Culinary students win statewide restaurant management competition

HAVERHILL -- Culinary students from Whittier Tech took home the top prize in a statewide competition showcasing the talent of aspiring chefs and restaurateurs. The team of four designed and presented a restaurant they named “Not a Diner”, and scored first place in the restaurant management division of the Massachusetts Restaurant Association Educational Foundation's Massachusetts ProStart Student Invitational.
The four Haverhill seniors and their teacher Cathie Baines will travel to Dallas, TX April 29 - May 1 to represent Massachusetts in the National ProStart Invitational, where they will compete against 42 other teams. In addition to moving on, the students were awarded more than $30,000 in college scholarships to support their future culinary educations. During the competition, an all-day event at Worcester’s Mechanics Hall with a live audience, student teams performed in two areas – culinary arts and management. The culinary team from Whittier also scored high, placing second behind Madison Park Technical High School.
Culinary students had to show their knife skills prior to preparing a three-course meal in one hour. Each culinary team created their own recipes, as well as analyzed costing and menu pricing. On the management side, teams were required to develop a new restaurant concept proposal that included defining the concept, developing the menu and creating a marketing plan which included a written proposal, verbal presentation and the visual display.
Whittier’s team was inspired by the movie Grease, which is coincidentally the play Whittier Tech’s Drama Department chose for this year’s Spring Musical. (March 18-20). “I wanted to create a place where I and other teenagers would want to go to,” said Darlene Del Orbe, a team member.  For starters, “Not a Diner” is not a morning place, since teenagers would rather sleep in, she said. “It’s not your typical diner. We serve lunch and dinner and we have a retro and vintage décor that is huge in pop culture right now.” The place would practically market itself, she said, since teens take photos of anything retro and vintage and post them on social media.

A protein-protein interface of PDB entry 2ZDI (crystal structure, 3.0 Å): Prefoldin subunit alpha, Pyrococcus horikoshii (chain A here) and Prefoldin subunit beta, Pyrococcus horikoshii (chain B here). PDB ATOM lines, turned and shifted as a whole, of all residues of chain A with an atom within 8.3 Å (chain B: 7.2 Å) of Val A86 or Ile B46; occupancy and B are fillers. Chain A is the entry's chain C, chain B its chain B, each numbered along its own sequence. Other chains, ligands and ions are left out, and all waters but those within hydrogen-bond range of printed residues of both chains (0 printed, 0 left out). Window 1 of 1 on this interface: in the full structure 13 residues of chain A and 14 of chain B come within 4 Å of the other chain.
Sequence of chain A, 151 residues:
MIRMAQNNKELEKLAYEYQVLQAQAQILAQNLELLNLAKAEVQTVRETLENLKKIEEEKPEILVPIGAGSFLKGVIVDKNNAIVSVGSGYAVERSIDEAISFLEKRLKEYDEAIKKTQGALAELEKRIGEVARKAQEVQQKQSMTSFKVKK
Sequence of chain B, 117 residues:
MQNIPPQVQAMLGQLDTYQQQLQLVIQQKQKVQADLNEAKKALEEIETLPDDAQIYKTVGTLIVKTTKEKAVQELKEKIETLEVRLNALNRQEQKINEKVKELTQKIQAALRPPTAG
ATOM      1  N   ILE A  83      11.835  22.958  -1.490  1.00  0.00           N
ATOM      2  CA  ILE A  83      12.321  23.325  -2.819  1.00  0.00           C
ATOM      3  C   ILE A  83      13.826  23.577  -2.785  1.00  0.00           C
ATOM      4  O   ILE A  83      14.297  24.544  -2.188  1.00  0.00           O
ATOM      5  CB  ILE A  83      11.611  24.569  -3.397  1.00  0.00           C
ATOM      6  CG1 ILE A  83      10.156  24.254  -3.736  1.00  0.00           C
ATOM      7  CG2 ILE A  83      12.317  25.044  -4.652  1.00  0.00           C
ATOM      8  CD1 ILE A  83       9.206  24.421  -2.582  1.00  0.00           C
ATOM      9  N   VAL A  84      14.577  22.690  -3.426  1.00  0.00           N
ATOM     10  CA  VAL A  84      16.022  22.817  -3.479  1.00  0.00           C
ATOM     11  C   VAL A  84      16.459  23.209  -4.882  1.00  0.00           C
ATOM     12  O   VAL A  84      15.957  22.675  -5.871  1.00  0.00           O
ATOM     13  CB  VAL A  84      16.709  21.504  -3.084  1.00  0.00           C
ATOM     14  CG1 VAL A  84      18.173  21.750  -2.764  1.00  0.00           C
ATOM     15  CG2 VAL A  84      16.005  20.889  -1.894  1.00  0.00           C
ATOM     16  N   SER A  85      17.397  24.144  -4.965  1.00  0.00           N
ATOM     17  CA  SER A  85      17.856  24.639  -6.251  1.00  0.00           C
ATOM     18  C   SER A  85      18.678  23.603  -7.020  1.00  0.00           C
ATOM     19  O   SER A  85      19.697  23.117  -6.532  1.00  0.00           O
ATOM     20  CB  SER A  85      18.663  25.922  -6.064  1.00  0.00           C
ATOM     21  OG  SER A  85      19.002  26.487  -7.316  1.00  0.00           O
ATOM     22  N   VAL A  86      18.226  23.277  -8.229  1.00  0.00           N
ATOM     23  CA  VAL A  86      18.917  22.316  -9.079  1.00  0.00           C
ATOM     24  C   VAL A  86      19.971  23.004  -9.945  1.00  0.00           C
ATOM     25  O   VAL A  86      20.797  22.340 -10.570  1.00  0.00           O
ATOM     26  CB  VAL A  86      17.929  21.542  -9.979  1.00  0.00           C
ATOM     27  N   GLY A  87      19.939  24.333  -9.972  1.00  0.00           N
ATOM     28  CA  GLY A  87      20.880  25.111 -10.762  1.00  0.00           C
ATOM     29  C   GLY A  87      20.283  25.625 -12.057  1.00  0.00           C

The restaurant design also features a soda fountain and menu items are organized into three categories: Retro Bytes, Sensory Overload and Wii Fight It. Their proposal’s welcome page reads: “Not a Diner” invites you to experience the past, live in the present, and think abut the future. “Where are we going again?” is not only our slogan, it’s also a question of what the future has to hold. Rounding out the Whittier team were Jannelyz Rodriguez, Nikolas Kedian, and Maiya Marinez.

For these students, the future is in Dallas. “It’s exciting,” said Kedian. “It’s amazing to be able to represent your state.”
To prepare for the state competition, the team met at school with their Instructors Cathie Baines and Bill Yameen every day during February break and spent dozens of hours after school and on weekends working on their design concept and culinary skills. Students on Whittier’s culinary team were: Juniors Gabe Cameron and Izaya Croswell and seniors Emely Cepeda, and Tatum Corrente.
Judging the competition were well-known chefs and restaurateurs from around the state. Taking part were Boston's Andy Husbands, chef-ower, Tremont 647 in Boston's South End, Nick Calias, executive chef, Brasserie Jo and the Colonnade Hotel, Boston, Jose Duarte, chef-owner of Taranta Restaurant in the city's North End, Remon Karian, owner and president, Fiorella’s, Newtonville, MA and Pat Bando, associate vice president of Boston College Auxiliary Services.
At the Massachusetts Restaurant Association's Educational Foundation, Director Stacy Sawyer said  students worked "incredibly hard preparing for the PSI. The students and teachers spend many hours practicing, including after school, on weekends and during school vacations. We are very proud of all of our schools competing and are so happy for Madison Park and Whittier.”